thenShebore-prose9; E446| forth Came Ambition Crawling like a toad Pride Bears it in her
thenShebore-prose10; E446| Bosom. and the Gods. all bow to it. So Great its Power. that
thenShebore-prose11; E446| Pride inspird by it Prophetic Saw the Kingdoms of the World & all
thenShebore-prose12; E446| their Glory. Giants of Mighty arm before the flood. Cains City.
thenShebore-prose13; E446| built With Murder. Then Babel mighty Reard him to the Skies.
thenShebore-prose14; E446| Babel with thousand tongues Confusion it was calld. and Givn to
thenShebore-prose15; E446| Shame. this Pride observing t1052 inly Grievd. but knew not that.
thenShebore-prose16; E446| the rest was Givn to Shame as well as this. t1053 Then Nineva &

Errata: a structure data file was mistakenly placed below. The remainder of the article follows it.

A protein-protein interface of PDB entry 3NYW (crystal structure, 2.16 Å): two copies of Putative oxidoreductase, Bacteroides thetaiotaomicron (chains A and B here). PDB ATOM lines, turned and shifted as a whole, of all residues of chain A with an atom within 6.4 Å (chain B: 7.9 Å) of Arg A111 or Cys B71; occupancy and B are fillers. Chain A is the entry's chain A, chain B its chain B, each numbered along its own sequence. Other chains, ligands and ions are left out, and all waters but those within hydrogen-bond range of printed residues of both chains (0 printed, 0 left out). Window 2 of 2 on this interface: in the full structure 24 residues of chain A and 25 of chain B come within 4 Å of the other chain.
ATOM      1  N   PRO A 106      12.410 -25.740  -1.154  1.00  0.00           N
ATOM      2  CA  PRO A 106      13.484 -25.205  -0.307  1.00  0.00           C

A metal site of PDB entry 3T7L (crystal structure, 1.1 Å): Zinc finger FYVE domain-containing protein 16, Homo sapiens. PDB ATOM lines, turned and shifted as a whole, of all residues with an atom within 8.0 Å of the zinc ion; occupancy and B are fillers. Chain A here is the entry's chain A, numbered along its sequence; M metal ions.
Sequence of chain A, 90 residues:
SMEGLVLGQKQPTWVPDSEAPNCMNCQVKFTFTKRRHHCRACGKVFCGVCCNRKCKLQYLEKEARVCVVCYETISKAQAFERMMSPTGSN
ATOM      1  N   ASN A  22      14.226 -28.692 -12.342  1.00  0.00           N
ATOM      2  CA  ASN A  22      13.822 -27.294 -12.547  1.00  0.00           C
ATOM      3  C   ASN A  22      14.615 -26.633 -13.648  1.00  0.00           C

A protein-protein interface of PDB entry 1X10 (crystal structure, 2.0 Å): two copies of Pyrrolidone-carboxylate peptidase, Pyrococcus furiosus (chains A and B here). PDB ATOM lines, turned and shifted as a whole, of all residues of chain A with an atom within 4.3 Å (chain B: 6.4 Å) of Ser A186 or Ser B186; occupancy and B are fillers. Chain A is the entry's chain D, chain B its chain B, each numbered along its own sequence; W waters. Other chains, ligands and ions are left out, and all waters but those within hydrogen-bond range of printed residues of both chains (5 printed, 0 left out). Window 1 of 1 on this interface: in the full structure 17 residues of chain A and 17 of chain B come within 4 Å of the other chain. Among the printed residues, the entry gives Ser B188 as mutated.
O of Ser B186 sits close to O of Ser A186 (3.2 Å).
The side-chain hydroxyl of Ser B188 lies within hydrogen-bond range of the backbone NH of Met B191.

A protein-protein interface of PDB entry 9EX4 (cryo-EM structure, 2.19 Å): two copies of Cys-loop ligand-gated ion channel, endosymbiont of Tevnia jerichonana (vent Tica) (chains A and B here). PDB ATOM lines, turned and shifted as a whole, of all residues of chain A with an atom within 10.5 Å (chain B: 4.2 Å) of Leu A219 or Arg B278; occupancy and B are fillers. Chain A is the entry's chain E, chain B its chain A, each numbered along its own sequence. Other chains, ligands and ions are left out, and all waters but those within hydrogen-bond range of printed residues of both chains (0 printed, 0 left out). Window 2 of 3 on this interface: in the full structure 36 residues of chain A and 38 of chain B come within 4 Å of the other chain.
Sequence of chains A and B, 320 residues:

thenShebore-prose17; E446| Babylon & Costly tyre. And evn Jerusalem was Shewn. the holy
thenShebore-prose18; E446| City. Then Athens Learning & the Pride of Greece. and further
thenShebore-prose19; E446| from [P 2] the Rising Sun. was Rome Seated on Seven hills the
thenShebore-prose20; E446| mistress of the world. Emblem of Pride She Saw the Arts their
thenShebore-prose21; E446| treasures Bring and luxury his bounteous table Spread. but now a
thenShebore-prose22; E446| Cloud oercasts. and back to th'East. to Constantines Great City
thenShebore-prose23; E446| Empire fled, Ere long to bleed & die a Sacrifice done by a
thenShebore-prose24; E446| Priestly hand[.] So once the Sun his. Chariot drew. back. to
thenShebore-prose25; E446| prolong a Good kings life.
thenShebore-prose26; E446| The Cloud oer past & Rome now Shone again Miterd & Crown'd with
thenShebore-prose27; E446| triple crown. Then Pride was better Pleasd She Saw the World fall
thenShebore-prose28; E446| down in Adoration[.] t1054 But now full to the Setting Sun a Sun